- Improved lifestyle
- Lower risk of stroke and infection (endocarditis)
- Eliminates need for blood thinners (anticoagulation) after surgery
For these reasons, surgeons at Apollo Hospitals are committed to mitral valve repair surgery offering the best possible clinical outcomes.
Mitral Valve Repair at Apollo Hospitals
At Apollo Hospitals, we have the world’s greatest experience with mitral valve repair, the best option for most patients with mitral valve regurgitation (a leaking mitral valve).
Our renowned specilists have world-class expertise in mitral valve repair. As a result, all mitral valve regurgitation (leaking mitral valves) cases at Apollo Hospitals are mostly repaired rather than replaced.. In addition, for those with isolated mitral valve conditions, the majority of surgeries are performed minimal invasively or robotically, thus ensuring quick recovery.
Minimally Invasive Mitral Valve Repair at Apollo Hospitals
Heart specialists at Apollo Hospitals are considered pioneers in developing minimally invasive techniques for mitral valve repairs. Today, most of the isolated mitral valve repair surgeries can be performed through two-three inch cut/incision on the right side of the chest. In most cases, we employ a surgical robot and limit cut size to just one inch.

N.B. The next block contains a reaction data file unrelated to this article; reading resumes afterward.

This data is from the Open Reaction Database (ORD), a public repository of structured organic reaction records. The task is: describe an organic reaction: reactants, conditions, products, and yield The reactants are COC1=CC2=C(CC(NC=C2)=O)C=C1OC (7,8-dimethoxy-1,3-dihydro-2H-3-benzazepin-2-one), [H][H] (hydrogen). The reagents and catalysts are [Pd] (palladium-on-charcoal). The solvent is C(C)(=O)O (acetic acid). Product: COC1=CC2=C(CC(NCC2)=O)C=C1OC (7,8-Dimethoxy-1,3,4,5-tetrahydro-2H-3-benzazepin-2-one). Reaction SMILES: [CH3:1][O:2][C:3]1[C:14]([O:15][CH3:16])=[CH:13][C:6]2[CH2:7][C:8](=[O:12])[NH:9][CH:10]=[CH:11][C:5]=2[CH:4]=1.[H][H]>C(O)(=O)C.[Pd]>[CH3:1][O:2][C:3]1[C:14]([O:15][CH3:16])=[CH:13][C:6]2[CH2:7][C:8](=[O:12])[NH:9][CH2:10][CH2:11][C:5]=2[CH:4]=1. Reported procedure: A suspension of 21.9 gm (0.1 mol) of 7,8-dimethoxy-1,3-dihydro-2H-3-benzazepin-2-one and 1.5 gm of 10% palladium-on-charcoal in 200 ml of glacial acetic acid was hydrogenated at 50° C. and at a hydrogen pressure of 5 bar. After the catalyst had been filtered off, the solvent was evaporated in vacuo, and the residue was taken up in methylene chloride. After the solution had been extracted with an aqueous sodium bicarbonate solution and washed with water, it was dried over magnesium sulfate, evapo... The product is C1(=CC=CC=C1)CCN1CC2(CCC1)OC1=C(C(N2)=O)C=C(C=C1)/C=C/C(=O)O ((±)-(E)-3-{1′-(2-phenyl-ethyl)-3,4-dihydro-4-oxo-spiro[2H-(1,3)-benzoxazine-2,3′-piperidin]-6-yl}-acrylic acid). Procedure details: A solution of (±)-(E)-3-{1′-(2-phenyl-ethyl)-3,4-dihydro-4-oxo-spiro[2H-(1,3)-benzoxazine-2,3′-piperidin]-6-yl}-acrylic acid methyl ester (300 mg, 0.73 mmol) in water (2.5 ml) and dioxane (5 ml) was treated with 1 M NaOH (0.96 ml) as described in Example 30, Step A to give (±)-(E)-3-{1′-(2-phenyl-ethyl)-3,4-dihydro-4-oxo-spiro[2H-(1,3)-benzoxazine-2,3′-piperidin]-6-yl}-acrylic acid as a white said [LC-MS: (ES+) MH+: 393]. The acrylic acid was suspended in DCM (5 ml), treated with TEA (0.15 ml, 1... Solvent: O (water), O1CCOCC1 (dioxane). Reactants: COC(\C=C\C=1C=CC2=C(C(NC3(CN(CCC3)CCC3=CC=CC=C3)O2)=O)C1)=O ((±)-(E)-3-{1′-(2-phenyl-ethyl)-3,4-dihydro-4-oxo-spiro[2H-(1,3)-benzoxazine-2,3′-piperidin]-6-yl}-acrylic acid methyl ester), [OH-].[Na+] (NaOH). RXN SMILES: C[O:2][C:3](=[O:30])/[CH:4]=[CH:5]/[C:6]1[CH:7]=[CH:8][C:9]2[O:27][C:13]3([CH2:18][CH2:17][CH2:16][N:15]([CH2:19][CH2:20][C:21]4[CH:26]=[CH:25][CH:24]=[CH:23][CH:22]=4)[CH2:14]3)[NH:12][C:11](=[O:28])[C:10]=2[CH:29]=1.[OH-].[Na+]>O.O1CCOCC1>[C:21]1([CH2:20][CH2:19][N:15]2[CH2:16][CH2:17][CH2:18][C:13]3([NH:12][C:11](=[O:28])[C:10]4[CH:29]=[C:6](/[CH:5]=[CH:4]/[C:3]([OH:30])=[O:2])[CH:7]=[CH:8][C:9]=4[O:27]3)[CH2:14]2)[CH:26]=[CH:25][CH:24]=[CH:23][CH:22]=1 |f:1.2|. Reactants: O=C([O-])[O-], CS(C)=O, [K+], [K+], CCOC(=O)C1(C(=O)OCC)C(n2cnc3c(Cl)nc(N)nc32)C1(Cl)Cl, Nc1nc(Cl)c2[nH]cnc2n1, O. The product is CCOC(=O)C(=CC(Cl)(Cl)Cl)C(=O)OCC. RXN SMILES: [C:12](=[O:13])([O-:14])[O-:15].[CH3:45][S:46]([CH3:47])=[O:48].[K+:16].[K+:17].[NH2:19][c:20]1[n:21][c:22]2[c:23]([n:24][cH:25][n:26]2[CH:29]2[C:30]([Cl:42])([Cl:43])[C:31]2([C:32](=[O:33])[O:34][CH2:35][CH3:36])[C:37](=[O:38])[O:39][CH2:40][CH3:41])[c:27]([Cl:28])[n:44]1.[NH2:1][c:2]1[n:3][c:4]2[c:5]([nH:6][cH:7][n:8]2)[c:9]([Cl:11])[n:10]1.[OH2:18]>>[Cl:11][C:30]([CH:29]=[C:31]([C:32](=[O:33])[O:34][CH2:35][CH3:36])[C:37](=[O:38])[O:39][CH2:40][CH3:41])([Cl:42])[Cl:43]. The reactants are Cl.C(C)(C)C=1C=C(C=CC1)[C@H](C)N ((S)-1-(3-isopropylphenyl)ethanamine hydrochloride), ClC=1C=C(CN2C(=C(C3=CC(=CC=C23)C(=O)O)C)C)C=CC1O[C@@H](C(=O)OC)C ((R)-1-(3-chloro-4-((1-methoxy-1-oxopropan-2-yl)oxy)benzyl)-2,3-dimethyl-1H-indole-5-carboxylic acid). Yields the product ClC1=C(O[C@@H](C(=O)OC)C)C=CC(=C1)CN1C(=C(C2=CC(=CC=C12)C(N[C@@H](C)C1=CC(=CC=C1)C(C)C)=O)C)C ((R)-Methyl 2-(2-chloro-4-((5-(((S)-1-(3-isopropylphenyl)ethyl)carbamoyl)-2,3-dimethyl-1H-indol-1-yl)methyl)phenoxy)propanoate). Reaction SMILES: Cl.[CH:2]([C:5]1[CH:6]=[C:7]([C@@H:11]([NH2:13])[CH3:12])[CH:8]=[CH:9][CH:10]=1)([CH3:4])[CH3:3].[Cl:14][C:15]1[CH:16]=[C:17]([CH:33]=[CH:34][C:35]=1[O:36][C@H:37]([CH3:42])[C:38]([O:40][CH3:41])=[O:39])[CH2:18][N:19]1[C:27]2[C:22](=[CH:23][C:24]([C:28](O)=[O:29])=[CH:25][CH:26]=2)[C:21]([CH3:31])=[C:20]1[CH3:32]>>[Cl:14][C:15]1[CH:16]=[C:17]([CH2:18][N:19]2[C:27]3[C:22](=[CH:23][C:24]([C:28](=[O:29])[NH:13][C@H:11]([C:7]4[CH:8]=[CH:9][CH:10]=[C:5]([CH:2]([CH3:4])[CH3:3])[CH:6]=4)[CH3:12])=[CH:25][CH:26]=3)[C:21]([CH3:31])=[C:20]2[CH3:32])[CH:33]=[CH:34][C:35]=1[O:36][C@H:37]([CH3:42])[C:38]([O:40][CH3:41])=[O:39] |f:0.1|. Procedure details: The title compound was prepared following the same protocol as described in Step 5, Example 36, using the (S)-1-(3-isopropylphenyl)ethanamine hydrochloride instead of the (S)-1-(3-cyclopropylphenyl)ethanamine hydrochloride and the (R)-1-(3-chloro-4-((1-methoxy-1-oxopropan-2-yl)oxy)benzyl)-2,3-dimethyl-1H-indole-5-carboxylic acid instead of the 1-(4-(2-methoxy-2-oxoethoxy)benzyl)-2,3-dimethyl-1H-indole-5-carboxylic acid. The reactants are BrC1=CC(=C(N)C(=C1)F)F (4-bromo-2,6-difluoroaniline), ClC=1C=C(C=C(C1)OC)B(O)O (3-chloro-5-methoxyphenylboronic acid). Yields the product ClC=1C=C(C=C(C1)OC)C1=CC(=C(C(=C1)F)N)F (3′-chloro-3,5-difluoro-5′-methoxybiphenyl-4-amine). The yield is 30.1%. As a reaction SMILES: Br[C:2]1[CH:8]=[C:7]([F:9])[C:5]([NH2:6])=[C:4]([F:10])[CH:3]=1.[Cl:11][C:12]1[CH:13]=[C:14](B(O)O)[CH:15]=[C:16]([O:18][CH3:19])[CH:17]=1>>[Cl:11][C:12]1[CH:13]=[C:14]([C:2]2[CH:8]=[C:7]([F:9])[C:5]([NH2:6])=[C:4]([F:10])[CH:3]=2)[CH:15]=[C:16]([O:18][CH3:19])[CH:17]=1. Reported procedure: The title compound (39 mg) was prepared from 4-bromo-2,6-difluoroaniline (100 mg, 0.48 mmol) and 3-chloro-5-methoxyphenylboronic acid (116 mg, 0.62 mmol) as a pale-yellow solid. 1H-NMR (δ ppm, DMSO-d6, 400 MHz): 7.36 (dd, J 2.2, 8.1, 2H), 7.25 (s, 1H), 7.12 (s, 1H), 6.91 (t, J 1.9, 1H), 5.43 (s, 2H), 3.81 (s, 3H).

At Apollo, several minimally invasive approaches are available to patients. These include a small incision in the mid-line, a small incision on the right chest and robotically assisted surgeries. Our expertise with many approaches enables us to discover the best possible procedure for each patient, optimizing best possible results.
Minimally invasive approaches can also be used for patients who need tricuspid valve or aortic valve surgery, alone or in combination with mitral valve surgery. Furthermore, Apollo Hospitals is a leader in percutaneous (through the skin) minimally invasive MitraClip therapy.
Minimally Invasive MitraClip Valve Repair At Apollo Hospitals
The minimally invasive method used in MitraClip therapy allows repair of a leaking mitral valve without an open-heart surgery. MitraClip is the only percutaneous technology effective in both functional and degenerative mitral regurgitation. With the MitraClip, Apollo Hospitals can treat patients with severe mitral regurgitation who are at prohibitive surgical risk and offer them a second lease of life.
MitraClip Valve Repair Procedure